But assuming it all turns out NOT to be a 419 scam, you can expect to see three new trilogies. The first will be a dystopian political satire about what happens when the Culture Wars turn into a shooting war. The first book in that series is tentatively titled Every Kingdom Divided, and that will be the first book you’ll see. I’ve already sent it in to Permuted. EKD should go into editing this summer.

After that, the other two trilogies are a space opera called The Hyena (a long-time dream and personal favorite of mine that I’m happy to finally see come to fruition) and a series centering around the mysterious Hunter of the Dead, which is a more traditional vampire horror tale.

HMS: What future projects are you most excited about and explore with us why you’re itching to get started on it!

SK: Oh, gosh, more than I’ve already gone over? I have no idea what’s next after the trilogies I owe Permuted, but I am itchy to dive back into the world of The Ghoul Archipelago.

Oh, actually I DO know what I’m most excited about, although it’s on a very different front than novel-writing. I’ve been working with Steve Rimpici, the voiceover artist who did the audiobook for Braineater Jones, as well as Zee Risek, an animator who worked on Comedy Central’s Ugly Americans amongst other things, to put together a BJ cartoon! I have no idea what kind of timeframe is involved in bringing a television show to life so I’m not sure when/if audiences can see it, but development is definitely under way.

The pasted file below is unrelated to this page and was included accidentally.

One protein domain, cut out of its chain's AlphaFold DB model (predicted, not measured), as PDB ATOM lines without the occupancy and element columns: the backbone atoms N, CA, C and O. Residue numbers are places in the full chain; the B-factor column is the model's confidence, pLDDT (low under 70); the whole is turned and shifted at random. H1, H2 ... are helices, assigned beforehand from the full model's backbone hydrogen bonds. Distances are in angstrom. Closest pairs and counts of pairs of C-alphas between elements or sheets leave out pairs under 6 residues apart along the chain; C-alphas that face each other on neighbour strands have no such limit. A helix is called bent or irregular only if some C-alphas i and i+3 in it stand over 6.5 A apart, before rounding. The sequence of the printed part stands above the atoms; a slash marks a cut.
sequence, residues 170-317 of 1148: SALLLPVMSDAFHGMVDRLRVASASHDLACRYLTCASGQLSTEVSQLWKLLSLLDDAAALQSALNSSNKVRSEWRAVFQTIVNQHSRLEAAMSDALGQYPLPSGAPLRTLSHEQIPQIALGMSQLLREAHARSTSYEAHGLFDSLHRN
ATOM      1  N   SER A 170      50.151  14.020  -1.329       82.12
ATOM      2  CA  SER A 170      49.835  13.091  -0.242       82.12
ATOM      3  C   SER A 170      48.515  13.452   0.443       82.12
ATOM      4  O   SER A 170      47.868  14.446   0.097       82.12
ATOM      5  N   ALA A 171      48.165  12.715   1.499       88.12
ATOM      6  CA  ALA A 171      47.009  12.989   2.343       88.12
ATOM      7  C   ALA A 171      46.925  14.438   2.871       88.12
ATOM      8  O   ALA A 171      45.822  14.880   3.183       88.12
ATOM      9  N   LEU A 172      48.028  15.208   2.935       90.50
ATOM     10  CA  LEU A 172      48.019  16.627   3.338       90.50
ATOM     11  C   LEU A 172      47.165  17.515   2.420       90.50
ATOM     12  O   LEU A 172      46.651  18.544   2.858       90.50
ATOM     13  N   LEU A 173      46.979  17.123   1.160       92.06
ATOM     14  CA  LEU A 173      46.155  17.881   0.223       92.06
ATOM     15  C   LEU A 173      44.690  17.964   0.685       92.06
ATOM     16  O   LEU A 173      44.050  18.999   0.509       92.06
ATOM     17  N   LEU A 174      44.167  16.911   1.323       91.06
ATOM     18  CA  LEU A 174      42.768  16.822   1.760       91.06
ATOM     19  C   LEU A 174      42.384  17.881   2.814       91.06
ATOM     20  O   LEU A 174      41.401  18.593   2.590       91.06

HMS: As a writer myself, it’s important to always keep an eye out for each other and give the best advice we can. What piece of personal advice would you give to other aspiring writers out there? What rule of thumb have you always lived by as a writer?

SK: The best piece of writing advice I could give an aspiring author is, “Never take writing advice.” As for a rule of thumb I would say “Never judge yourself against other authors” although that sounds dangerously close to writing advice so you probably shouldn’t take it.

HMS: And now for my favorite question to ask Horror writers: the zombie apocalypse is upon us! The object to the left of you is your weapon of defense against the undead! What is it?

SK: A lady’s mitten.

HMS: Thank you Steve for answering our questions and I look forward to your future novels. From us at Horror Metal Sounds to you, good luck and keep it up!

SK: Thanks for having me!

Be on the lookout for Steve’s future projects ladies and gents, I would definitely watch the cartoon about Braineater Jones! And good luck Steve, with that lady’s mitten.

Both of Steve's books can be purchased on Amazon. Follow Steve on Facebook, Twitter or his blog.

Stevie Kopas, Associate Editor HMS